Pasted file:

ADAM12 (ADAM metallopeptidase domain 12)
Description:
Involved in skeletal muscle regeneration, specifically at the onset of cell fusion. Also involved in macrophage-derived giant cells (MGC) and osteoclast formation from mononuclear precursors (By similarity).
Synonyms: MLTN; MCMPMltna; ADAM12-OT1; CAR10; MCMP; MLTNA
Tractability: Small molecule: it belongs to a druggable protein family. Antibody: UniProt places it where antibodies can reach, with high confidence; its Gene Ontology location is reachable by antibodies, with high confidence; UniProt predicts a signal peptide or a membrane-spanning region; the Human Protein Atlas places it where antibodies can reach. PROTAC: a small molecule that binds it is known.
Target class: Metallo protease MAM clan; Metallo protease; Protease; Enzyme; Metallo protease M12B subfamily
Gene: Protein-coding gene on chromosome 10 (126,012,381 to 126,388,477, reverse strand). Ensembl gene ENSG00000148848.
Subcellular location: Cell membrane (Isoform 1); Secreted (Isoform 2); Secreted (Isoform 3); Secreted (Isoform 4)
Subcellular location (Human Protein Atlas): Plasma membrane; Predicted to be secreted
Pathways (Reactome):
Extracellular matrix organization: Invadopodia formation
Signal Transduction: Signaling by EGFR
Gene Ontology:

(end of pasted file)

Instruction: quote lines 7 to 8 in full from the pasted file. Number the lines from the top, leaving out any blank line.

Gene: Protein-coding gene on chromosome 10 (126,012,381 to 126,388,477, reverse strand). Ensembl gene ENSG00000148848.
Subcellular location: Cell membrane (Isoform 1); Secreted (Isoform 2); Secreted (Isoform 3); Secreted (Isoform 4)